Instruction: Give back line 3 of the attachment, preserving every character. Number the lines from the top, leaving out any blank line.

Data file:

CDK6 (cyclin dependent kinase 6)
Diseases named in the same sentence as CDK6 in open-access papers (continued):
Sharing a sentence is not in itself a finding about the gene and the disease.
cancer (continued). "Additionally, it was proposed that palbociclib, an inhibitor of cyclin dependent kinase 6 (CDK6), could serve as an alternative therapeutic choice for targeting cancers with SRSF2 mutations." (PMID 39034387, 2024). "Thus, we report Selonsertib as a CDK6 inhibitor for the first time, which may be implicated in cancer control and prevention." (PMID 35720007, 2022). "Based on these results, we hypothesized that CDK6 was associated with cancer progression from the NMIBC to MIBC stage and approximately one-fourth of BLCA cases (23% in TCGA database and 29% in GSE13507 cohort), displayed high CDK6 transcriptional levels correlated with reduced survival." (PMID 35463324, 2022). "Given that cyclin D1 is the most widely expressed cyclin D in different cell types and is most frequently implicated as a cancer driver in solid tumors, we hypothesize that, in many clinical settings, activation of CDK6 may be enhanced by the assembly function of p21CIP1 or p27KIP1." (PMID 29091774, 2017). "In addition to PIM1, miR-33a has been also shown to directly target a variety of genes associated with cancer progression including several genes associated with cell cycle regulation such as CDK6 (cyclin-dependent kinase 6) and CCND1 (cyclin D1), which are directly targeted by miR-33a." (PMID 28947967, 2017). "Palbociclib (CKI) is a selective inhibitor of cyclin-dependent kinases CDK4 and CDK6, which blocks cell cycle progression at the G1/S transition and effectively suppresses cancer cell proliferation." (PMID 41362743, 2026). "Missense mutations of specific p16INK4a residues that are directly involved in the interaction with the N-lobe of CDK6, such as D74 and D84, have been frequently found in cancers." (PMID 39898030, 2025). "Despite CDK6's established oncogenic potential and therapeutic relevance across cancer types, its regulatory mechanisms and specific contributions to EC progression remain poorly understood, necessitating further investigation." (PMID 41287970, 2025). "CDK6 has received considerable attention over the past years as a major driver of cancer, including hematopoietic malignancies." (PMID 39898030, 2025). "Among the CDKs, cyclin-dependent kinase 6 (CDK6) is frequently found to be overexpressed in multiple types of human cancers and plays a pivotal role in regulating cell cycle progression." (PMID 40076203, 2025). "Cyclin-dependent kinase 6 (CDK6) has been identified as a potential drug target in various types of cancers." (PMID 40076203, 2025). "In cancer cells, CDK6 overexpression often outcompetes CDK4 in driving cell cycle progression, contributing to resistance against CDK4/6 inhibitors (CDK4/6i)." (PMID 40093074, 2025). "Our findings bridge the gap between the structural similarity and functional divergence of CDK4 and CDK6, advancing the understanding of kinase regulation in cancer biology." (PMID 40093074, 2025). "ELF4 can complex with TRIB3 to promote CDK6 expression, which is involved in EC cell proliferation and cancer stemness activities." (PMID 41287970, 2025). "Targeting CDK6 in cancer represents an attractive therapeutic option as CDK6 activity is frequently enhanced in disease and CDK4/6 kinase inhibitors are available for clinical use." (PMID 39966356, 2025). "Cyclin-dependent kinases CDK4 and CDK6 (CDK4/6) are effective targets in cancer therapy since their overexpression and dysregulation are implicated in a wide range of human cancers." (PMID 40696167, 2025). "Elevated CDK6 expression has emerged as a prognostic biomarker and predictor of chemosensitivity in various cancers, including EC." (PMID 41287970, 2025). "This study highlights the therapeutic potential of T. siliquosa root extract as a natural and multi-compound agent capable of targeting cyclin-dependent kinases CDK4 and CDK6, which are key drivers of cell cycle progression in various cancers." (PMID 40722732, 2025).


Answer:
Sharing a sentence is not in itself a finding about the gene and the disease.